I know that under that anger I feel is a sense of injustice and despair and disgust and at times a sense of not having control, as well as fear and pain and betrayal. That’s a lot, I know. There is a lot under that anger for me.
There is the despair I feel when I see or hear of another fellow human harmed because of the color of their skin. There is a sense of betrayal because I was taught that we live in a country of equal opportunity and protections, but that is not what I see in the real world.
There are times I feel angry and under that is a feeling of not being able to help or do enough, of having no control.
And, what I have only ever shared with a few people, but I am going to share with you now is that my anger around racial injustices hits very close to home and touches the deepest part of me.
I am angry and under that anger is fear. Fear that when my husband walks out into the world that he may not make it home because of someone’s beliefs about the color of his skin. It is a fear that I have felt for more than two decades, but that becomes heightened at certain times — like now, and back in 2014, again in 2016, and, well, just too many times to even begin to list.
I didn’t realize I was going to share this much when I started to write this and I am feeling incredibly vulnerable right now, but I want to share with you just two of the real-world experiences that Charlie and I have had together that have led to this anger and fear that I feel.
When we were much younger, in our late teens, we had our lives threatened for being together. By someone who barely knew us and I don’t believe we had ever had any interaction with. Just for being a couple.
Second, and this one is even harder to share, because not only did it bring fear, but also a deep sense of betrayal, and still hurts in a deep way to this day. Someone very close to us was also angry about us being together and threatened Charlie’s life.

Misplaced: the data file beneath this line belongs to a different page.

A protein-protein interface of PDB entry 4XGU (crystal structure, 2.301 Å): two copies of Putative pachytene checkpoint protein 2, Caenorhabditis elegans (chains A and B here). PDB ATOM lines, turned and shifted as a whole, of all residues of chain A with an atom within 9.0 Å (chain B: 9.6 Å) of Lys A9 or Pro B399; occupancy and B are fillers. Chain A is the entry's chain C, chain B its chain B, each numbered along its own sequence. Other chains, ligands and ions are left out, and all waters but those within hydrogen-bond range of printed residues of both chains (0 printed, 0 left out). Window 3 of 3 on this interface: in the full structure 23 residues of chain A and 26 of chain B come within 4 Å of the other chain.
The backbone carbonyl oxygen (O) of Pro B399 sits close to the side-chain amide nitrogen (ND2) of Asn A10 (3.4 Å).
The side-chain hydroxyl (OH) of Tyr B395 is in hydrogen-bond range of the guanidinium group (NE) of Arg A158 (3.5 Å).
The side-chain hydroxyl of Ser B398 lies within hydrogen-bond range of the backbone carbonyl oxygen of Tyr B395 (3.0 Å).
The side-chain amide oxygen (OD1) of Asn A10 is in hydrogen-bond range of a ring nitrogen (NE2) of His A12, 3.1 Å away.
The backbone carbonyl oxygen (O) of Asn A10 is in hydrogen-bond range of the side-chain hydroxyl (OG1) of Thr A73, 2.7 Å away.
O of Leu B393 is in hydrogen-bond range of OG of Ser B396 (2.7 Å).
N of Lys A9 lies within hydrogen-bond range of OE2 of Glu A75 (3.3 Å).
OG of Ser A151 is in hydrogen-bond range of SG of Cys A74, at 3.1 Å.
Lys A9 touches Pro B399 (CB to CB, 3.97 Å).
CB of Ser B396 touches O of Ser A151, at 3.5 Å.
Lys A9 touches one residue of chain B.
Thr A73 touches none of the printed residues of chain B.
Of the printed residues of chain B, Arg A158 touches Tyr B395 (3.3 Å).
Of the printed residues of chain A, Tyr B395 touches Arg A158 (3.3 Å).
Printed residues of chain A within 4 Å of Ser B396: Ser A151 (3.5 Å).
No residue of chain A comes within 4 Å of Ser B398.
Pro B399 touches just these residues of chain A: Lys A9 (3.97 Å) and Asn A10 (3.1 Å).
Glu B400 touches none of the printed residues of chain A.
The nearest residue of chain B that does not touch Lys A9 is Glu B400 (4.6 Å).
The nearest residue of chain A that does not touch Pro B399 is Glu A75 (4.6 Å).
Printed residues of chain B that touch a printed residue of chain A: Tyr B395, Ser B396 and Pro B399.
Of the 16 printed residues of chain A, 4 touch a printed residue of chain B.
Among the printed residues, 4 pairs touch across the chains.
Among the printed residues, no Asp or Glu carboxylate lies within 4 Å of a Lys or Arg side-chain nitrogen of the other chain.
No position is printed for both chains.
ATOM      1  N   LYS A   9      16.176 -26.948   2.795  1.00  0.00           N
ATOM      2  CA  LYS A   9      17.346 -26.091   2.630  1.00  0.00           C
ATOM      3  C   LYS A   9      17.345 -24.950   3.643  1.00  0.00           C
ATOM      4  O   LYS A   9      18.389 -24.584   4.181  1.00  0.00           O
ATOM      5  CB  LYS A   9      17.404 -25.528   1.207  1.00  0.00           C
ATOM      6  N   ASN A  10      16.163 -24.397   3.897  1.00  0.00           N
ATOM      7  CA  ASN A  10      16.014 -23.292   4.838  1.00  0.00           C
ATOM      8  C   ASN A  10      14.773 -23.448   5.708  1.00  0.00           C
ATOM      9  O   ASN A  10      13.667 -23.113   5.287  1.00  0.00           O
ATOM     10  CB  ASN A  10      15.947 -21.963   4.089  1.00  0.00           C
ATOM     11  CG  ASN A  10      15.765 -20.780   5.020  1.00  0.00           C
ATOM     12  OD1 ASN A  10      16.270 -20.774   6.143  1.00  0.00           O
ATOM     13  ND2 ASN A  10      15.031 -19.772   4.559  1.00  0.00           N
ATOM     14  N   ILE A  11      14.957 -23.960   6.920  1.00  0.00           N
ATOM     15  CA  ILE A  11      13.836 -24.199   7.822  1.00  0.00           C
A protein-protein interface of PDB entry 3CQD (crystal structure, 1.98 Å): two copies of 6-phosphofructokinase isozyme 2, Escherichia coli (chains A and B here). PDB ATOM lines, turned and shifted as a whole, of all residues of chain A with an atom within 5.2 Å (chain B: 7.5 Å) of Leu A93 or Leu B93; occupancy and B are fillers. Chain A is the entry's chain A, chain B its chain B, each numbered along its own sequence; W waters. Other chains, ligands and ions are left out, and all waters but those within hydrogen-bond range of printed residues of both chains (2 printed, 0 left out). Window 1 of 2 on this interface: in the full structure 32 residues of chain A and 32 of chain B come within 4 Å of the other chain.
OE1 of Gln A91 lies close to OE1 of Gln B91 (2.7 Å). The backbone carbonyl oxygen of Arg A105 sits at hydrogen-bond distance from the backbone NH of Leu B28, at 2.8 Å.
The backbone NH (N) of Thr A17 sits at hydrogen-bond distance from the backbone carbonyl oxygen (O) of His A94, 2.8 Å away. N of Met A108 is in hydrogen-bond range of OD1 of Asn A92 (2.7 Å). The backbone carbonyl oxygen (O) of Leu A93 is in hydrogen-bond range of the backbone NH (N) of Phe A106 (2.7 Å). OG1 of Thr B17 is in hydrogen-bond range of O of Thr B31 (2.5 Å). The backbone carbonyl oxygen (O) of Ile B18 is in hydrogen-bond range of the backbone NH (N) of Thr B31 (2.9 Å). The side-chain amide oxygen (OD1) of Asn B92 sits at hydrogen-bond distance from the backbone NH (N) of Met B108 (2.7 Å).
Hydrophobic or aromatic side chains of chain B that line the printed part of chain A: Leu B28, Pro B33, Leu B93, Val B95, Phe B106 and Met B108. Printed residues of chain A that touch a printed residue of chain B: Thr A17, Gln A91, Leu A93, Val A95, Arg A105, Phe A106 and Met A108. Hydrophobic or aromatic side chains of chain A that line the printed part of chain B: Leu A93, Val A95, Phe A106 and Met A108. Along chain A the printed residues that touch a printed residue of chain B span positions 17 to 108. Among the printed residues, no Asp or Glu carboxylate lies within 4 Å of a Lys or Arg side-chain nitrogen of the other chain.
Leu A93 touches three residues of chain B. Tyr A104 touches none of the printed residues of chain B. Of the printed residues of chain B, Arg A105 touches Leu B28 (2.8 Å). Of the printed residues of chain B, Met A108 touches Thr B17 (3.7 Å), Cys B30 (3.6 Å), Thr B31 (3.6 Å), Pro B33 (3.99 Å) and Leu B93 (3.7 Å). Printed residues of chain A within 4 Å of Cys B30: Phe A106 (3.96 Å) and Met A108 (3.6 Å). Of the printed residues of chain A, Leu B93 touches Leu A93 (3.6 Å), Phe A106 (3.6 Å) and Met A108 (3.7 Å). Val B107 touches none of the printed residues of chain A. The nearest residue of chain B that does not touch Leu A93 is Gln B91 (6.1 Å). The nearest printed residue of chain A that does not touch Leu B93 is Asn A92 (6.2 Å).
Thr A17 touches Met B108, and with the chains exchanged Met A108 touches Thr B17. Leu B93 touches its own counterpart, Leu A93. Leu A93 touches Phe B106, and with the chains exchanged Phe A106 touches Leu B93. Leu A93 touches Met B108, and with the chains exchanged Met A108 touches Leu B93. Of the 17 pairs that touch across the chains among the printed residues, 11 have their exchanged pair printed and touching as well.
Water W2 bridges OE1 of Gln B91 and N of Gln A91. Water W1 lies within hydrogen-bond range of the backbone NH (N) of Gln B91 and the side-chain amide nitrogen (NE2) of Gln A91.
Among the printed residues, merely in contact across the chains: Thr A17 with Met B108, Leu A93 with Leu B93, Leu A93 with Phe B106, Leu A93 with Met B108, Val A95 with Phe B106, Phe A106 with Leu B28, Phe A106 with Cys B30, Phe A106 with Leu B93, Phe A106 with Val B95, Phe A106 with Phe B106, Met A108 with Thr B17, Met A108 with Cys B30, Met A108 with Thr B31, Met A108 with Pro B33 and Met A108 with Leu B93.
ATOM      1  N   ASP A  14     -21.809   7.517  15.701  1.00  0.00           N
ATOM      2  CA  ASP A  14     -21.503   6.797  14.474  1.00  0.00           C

I have kept those stories, and others, to myself because I have never wanted to make other people uncomfortable and didn’t want to take any attention away from the real issue: that racial injustices happen everywhere and all the time and are not out of the norm. They are the norm and that is not OK.
So, yes, I am angry. And, there is a lot under that anger. I have had to find healthy ways to process that anger. Rather than trying to ignore it or suppress it, such that it leads to resentment or manifests in unhealthy ways where I don’t take care of myself, I am doing my best to learn and grow from it.
What are you angry about?
There is so much in our world today that can cause anger. I shared an extreme personal example, but please know that anger doesn’t only need to be felt in extreme circumstances.
Just like with any other feeling or experience you have, comparing it to what someone else is feeling or experiencing is not helpful. You feel what you feel and how you feel and how big you feel and that is your reality. Your reality is what you need to allow, feel, and honor.
What are you angry about? Are you honoring your anger and giving it space to show you what it wants you to acknowledge? It may point you to places where you can make changes happen. And, even when it is beyond your ability to change something, just acknowledging an emotion is often enough to allow it to move through you.